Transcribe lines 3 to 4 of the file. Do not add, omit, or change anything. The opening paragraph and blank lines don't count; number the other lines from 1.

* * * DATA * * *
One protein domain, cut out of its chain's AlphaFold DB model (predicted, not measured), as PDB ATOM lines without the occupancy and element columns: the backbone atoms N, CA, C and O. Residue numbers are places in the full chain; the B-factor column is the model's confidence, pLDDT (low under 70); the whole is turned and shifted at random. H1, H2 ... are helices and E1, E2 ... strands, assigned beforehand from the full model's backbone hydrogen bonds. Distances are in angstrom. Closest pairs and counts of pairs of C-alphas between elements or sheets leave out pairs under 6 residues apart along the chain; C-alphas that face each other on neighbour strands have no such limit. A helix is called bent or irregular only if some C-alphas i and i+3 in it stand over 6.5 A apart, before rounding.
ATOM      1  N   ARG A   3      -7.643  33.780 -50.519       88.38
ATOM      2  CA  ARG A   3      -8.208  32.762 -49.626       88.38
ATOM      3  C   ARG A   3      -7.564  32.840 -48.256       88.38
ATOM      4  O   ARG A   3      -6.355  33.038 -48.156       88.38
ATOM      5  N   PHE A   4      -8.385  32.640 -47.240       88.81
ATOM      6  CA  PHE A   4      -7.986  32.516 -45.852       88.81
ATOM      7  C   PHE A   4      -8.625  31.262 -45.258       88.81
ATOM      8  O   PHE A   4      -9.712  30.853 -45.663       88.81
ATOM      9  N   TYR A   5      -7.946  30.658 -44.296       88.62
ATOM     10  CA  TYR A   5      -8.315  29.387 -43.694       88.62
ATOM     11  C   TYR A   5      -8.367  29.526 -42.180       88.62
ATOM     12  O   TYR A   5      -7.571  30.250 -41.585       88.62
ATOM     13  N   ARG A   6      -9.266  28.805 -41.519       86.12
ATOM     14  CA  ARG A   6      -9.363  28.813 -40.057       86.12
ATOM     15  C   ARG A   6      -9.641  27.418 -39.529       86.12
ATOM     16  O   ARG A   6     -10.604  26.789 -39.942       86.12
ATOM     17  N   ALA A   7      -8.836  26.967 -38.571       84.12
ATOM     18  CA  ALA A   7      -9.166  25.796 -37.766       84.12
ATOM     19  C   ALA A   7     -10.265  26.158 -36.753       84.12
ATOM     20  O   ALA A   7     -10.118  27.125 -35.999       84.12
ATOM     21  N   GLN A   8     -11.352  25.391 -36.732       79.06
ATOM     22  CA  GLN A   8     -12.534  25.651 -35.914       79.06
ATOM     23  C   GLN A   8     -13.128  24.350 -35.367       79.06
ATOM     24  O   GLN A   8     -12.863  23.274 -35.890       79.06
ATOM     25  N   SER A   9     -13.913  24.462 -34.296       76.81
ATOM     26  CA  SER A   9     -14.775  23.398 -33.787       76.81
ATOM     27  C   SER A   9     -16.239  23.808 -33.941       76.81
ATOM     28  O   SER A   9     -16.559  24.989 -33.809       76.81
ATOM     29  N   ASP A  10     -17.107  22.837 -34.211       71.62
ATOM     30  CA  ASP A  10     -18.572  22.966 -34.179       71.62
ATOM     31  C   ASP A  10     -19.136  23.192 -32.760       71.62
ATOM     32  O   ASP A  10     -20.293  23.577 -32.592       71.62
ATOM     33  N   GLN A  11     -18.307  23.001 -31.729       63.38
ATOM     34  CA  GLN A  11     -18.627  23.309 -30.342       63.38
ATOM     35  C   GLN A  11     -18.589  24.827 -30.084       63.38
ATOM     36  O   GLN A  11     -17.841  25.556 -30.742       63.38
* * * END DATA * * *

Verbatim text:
ATOM      3  C   ARG A   3      -7.564  32.840 -48.256       88.38
ATOM      4  O   ARG A   3      -6.355  33.038 -48.156       88.38